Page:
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National Student Pride 2019: Gandalf, Social Revolution and Youthful Idealism

Photo by Tim Bieler

As part of the UK’s LGBT History Month, the 14th annual National Student Pride event took place this weekend at the University of Westminster in London. Over the course of the weekend, students from across the UK and around the world came together to participate in a series of empowering events and discussions in celebration of the LGBT+ community.

National Student Pride was born in Oxford 14 years ago, in response to a talk given by the Christian Union, entitled ‘Homosexuality and the Bible’ which was largely perceived as uninformed and homophobic. In response, National Student Pride was established to instigate debate and include progressive voices. Student Pride maintains that faith and sexuality can co-exist to fight discrimination together. This chasm precipitated the creation of an inclusive, triumphant event for LGBT+ students to partake in each year.

A series of panel conversations over the weekend of the 14th annual event tackled issues specific to the LGBT community as well as broader themes like intersectionality, race, and representation.

Fighting for social revolution

One of the first panel discussions on Saturday afternoon considered the legacy of the 1969 Stonewall Riots and the future of activism. Peter Tatchell, a leading member of the Gay Liberation Front in the late 60s and 70s, was particularly eloquent as he spoke of the nuances of fighting for equality in a fundamentally unjust system.

“Our agenda at the beginning was to make a coalition of the marginalised, coming together on the basis of unity and strength,” Peter Tatchell said. “Equality is a problematic concept, the agenda must be about social revolution”.

Pride, not Prejudice

Intersectionality, once an esoteric academic term, was used casually in these conversations. Paris Lees, an English journalist and transgender rights activist, spoke of the challenging nature of fractions within the feminist movement, where some “use feminism as an excuse for bigotry.”

Paula Akpan, the founding director of Black Girl Festival, emphasised the importance of pioneering structural change in university spaces, “decolonising” curriculums and pushing for inclusion and diversity in all spaces. “The only social reform worth fighting for is the one that will affect the individual,” she said.

The sentiment resonated. The ‘Pride not Prejudice’ panel touched on challenging themes including shades of racism and discrimination within the LGBT community itself. Operating easily within the often-polarising discourses of race and privilege, it was enriching to witness a panel discussion infused with deep mutual respect, understanding and intelligence. These activists embodied composure, strength and eloquence.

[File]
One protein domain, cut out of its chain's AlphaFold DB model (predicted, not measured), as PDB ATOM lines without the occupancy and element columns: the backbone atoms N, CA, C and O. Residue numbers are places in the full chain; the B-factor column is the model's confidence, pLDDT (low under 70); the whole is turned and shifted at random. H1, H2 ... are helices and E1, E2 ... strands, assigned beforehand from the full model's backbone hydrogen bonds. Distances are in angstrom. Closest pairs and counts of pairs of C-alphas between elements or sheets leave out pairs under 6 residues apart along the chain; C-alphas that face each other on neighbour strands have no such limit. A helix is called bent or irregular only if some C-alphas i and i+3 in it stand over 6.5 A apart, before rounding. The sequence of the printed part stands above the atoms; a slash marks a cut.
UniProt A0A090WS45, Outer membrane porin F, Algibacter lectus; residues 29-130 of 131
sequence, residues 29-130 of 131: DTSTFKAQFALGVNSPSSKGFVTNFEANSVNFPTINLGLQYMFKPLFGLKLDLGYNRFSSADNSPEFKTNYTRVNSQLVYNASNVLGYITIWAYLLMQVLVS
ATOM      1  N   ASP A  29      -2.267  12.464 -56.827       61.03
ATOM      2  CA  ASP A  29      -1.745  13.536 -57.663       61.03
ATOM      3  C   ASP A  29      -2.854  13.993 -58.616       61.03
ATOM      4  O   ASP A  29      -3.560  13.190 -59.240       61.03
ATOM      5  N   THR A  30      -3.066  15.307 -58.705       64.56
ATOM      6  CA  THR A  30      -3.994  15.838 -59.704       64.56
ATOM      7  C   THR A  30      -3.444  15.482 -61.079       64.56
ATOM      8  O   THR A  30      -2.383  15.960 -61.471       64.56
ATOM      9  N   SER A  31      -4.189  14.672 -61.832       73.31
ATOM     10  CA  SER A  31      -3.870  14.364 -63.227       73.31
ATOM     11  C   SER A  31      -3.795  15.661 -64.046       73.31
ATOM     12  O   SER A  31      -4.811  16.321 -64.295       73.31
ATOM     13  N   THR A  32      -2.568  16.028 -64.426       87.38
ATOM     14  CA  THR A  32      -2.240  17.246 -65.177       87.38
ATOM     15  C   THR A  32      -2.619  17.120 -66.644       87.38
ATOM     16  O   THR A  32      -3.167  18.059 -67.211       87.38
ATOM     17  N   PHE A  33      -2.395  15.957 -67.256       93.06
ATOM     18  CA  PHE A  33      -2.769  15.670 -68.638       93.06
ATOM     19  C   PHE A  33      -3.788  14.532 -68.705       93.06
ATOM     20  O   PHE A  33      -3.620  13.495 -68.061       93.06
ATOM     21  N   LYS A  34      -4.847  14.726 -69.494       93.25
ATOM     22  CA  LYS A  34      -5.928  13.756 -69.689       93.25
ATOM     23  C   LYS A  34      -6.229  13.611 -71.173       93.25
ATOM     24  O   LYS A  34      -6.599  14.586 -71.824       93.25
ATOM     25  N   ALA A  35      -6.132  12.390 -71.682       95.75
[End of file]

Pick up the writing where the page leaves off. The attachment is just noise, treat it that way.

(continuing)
Moud Gouba, a Zimbabwean lesbian, refugee, and founder of UK Black Pride ended a profound discussion on challenging bigotry and refusing to let impartiality give a platform to hate, with this: “we need to be uncomfortable. Don’t be shy to challenge ignorance…equality is not leaving anyone behind.”

Sir Ian Mckellan on MeToo, drugs and coming out

Saturday’s highlight was a frank discussion between British icon Sir Ian Mckellan, and Evan Davis, for the #QueerAF podcast. The pair discussed drugs, coming out, the MeToo movement and chemsex in an enlightening, charming insight into Mckellan’s relationship with the LGBT community.

The audience was enthralled by Mckellan’s unrelenting wit. He quipped at one point that “one of the reasons I became a professional actor is because I learn that I could meet queers in the theatre”.

Mckellan spoke of being prompted to come out at age 48 by Magaret Thatcher’s controversial section 28 of the Local Government Bill, which proposed banning the “promotion” of homosexuality by local authorities and in Britain’s schools. This involved forbidding councils from stocking libraries with literature or films that contained gay or lesbian themes. The bill was widely perceived as a draconian attack on the burgeoning gay rights movement. Section 28 was enacted despite immense backlash, and remained on the statute books until 2003 in England and Wales.

McKellan also touched on the MeToo movement, stating he was “waiting for someone to accuse him of something”. He continued saying he thought that if people like Kevin Spacey hadn’t had to be in the closet in the film industry, they wouldn’t have started abusing people. It was a surprisingly offbeat comment that garnered a mixed response from the crowd. Mckellan elaborated that it is impossible to be completely black and white about such a polarising, sensitive issue.

The overall mood of 2019 National Student Pride was defiantly jubilant. Students have always been the vanguard of change, debating these issues ad nauseam. It’s refreshing to be amongst youthful idealism, and to have icons of older generations expressing their faith in oft-disparaged millennials. It’s a dialogue that isn’t offered to us by mainstream media particularly often. The 2019 National Student Pride weekend was an extremely important event. Fifty years on from Stonewall a lot has changed, but the fight for equality goes on.



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